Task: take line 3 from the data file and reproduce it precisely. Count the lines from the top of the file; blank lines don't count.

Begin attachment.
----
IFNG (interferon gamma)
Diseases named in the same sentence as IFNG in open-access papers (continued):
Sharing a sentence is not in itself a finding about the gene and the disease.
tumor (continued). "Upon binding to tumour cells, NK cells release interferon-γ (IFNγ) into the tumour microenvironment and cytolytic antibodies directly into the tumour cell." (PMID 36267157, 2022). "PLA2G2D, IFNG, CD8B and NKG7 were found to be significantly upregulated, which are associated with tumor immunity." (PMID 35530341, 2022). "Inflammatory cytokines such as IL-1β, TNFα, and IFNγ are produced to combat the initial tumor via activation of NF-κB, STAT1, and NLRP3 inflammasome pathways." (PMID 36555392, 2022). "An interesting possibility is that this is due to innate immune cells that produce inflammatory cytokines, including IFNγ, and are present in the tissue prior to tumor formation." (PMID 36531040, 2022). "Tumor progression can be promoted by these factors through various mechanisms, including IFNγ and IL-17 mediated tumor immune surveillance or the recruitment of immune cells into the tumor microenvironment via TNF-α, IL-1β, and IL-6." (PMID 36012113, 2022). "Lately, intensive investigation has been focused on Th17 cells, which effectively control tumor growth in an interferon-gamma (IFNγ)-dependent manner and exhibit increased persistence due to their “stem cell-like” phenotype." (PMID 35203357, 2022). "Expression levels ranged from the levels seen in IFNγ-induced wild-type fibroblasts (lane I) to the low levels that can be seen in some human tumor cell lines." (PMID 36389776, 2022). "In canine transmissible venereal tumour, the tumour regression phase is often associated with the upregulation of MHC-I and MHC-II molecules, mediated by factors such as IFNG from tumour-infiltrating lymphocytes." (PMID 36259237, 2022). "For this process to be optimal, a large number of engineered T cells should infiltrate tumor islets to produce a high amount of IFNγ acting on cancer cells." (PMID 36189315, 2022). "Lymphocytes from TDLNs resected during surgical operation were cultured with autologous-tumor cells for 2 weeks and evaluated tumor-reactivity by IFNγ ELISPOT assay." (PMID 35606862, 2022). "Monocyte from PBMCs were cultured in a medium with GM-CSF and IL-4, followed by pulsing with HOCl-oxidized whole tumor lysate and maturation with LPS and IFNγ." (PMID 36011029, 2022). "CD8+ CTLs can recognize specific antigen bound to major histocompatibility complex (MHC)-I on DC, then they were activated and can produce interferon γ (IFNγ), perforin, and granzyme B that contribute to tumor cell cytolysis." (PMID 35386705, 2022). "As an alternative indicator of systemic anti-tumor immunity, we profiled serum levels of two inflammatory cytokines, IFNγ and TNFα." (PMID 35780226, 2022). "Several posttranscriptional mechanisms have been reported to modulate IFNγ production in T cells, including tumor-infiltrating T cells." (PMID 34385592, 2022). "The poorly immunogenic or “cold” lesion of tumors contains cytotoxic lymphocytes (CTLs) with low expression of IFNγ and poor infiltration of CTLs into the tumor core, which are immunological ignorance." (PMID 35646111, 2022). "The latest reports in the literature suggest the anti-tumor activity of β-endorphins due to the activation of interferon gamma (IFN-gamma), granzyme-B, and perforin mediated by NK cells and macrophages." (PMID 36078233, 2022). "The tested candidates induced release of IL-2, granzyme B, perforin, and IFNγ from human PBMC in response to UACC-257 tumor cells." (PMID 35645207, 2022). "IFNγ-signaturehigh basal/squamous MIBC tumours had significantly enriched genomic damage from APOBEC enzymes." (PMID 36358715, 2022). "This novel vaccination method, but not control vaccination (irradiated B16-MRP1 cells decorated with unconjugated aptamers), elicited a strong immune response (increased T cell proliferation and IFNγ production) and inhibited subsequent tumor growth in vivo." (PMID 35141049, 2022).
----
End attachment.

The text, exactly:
Sharing a sentence is not in itself a finding about the gene and the disease.